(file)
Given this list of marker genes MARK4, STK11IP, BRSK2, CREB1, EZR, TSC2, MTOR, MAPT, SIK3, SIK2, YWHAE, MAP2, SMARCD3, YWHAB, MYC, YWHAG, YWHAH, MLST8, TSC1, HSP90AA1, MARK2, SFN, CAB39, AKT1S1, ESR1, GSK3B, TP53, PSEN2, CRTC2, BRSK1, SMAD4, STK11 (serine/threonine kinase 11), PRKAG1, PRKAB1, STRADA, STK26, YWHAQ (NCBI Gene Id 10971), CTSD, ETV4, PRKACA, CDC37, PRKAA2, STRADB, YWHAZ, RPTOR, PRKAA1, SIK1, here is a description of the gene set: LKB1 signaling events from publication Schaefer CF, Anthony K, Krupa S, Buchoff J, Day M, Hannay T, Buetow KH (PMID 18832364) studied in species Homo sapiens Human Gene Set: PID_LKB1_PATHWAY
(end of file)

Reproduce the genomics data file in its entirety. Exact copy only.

Given this list of marker genes MARK4, STK11IP, BRSK2, CREB1, EZR, TSC2, MTOR, MAPT, SIK3, SIK2, YWHAE, MAP2, SMARCD3, YWHAB, MYC, YWHAG, YWHAH, MLST8, TSC1, HSP90AA1, MARK2, SFN, CAB39, AKT1S1, ESR1, GSK3B, TP53, PSEN2, CRTC2, BRSK1, SMAD4, STK11 (serine/threonine kinase 11), PRKAG1, PRKAB1, STRADA, STK26, YWHAQ (NCBI Gene Id 10971), CTSD, ETV4, PRKACA, CDC37, PRKAA2, STRADB, YWHAZ, RPTOR, PRKAA1, SIK1, here is a description of the gene set: LKB1 signaling events from publication Schaefer CF, Anthony K, Krupa S, Buchoff J, Day M, Hannay T, Buetow KH (PMID 18832364) studied in species Homo sapiens Human Gene Set: PID_LKB1_PATHWAY